Drops in the ocean

Think about the land surfaces of the globe added together. The Pacific Ocean is even bigger; it also happens to be twice the size of the puny Atlantic. Land breaks through the deep, vast blue so rarely that these freckles seem especially precious, but now the Pacific Islands are at risk of disappearing. As 'The Independent' reported yesterday, if global warming continues at the present rate these tiny dots could be swamped. Yet for the moment they remain idyllic, as Cathy Packe discovers while navigating her way round a short list of these ocean jewels.

Tahiti

Largest of the Windward Islands, one of the Society Islands, and part of French Polynesia, Tahiti is simply the best known island in the south Pacific. Land of Gauguin and Mutiny on the Bounty, it is shaped like a crepe pan with a stubby handle, or a flatfish with a blobby tail, depending on whether you emphasise the French or Polynesian culture. It became a French protectorate in the middle of the last century, when Britain failed to help the formidable Queen Pomare. Descendants of the royal house still live on Tahiti as ordinary citizens.

Once this was the land of dark-eyed girls in grass skirts; nowadays the "primitive simplicity" which first attracted Tahiti's adopted son is mainly found in the Paul Gauguin museum on the south-east side of the island. Down here is the South Pacific of legend; palm trees, blue water, coral reefs. And don't miss the fresh fish on sale by the roadside; a beach barbecue beats anything you can eat in any of the fancy restaurants.The capital, Papeete, will appeal if you like France. Here the breakfast baguettes are fresh, and the traffic will make you feel you are on the peripherique. But instead of Paris-Match, a black pearl makes a more authentic souvenir.

Raratonga

From the minute your jumbo jet touches down in Raratonga in the middle of the night, you know you are in paradise. The island's whole population will be there to serenade you with local songs and garland you with flowers. This feels like the end of the world - which in a sense it is; it's only just east of the International Date Line, so yesterday goes on longer here than anywhere else.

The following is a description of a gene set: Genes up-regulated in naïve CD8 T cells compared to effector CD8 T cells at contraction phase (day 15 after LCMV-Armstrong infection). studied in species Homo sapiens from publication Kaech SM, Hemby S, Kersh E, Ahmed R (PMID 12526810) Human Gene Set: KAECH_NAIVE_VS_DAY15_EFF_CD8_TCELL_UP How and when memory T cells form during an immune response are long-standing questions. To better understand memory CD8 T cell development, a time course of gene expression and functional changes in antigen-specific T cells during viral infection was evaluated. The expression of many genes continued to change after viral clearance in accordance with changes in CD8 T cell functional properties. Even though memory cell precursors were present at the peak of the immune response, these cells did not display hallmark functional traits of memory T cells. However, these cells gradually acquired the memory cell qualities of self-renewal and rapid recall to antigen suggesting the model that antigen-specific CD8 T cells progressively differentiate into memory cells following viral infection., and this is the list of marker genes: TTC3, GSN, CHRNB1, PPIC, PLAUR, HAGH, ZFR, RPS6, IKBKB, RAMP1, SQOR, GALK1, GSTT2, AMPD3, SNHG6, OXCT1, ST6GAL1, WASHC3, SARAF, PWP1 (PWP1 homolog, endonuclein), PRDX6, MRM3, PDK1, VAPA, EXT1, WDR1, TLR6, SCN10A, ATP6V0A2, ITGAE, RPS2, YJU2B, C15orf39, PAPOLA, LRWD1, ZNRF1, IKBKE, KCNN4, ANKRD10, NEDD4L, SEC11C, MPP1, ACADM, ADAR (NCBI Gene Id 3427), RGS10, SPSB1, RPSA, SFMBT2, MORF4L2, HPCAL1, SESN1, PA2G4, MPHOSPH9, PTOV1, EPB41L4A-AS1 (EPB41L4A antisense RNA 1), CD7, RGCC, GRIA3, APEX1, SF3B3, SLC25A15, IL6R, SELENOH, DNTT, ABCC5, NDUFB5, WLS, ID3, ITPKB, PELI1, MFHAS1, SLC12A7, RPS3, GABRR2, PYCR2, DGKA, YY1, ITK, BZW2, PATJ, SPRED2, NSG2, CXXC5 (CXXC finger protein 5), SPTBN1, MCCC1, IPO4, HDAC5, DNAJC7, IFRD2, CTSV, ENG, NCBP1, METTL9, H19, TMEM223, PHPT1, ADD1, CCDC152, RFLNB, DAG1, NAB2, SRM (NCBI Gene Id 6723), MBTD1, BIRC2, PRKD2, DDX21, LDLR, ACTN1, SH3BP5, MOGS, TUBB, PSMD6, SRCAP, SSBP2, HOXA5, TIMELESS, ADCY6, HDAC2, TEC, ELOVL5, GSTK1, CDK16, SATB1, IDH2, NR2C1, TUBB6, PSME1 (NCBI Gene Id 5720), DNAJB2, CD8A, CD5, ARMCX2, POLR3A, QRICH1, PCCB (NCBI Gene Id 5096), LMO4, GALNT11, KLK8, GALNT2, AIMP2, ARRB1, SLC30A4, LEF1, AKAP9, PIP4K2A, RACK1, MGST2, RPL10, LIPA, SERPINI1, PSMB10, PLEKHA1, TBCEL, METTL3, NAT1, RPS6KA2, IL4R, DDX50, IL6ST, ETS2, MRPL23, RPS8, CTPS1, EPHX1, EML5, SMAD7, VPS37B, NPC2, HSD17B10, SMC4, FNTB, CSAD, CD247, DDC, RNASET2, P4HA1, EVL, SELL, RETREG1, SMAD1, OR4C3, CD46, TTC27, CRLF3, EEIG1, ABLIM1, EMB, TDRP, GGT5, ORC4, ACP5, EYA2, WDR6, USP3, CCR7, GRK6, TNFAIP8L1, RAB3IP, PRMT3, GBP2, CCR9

This is the largest of the Cook Islands; it is lush, volcanic, with brightly coloured birds and an overpowering smell of jasmine. A bus will take you around the island; if you want to get into the interior, you can walk to a high point known as the Needle, which can be a nerve-racking trip, particularly after heavy rain.

There are plenty of opportunities for snorkelling and other water sports, but if you want to feel like a real Cook Islander, spend a morning at the cultural village. Here you will discover 101 uses for a coconut, from mosquito coils to fishing nets. If you want to see how to cook with it, though, go to the Flametree restaurant to eat some of the most delicious food in the Pacific.

Kiribati

The local pronunciation, "Kiribas", may tell you that this group of islands was once known as the Gilberts. This is one of the remoter parts of the world, completely inaccessible from anywhere you might want to start out from. The group totals 33 atolls and islands, including Kiritimati or Christmas Island. The capital is Tarawa, a wishbone-shaped conglomeration of coral islands, threaded together on the southern side by a road running along the lagoon. The gaps along the northern shore mean that to get from one end to the other you will have to get your feet wet.

This is the ultimate peaceful retreat, but there is a price to pay for being far from the madding crowd. The simple life can be primitive - the sun and the mosquitoes are vicious, sanitation is basic, and if you get ill, don't expect to find a well-stocked chemist.

The variety of fish caught around the islands is magnificent, although supplies of other food are limited. Any meal should be washed down with the local toddy - sap from the coconut palm - either drunk as it comes, or boiled and fermented for a few days to make it reassuringly alcoholic.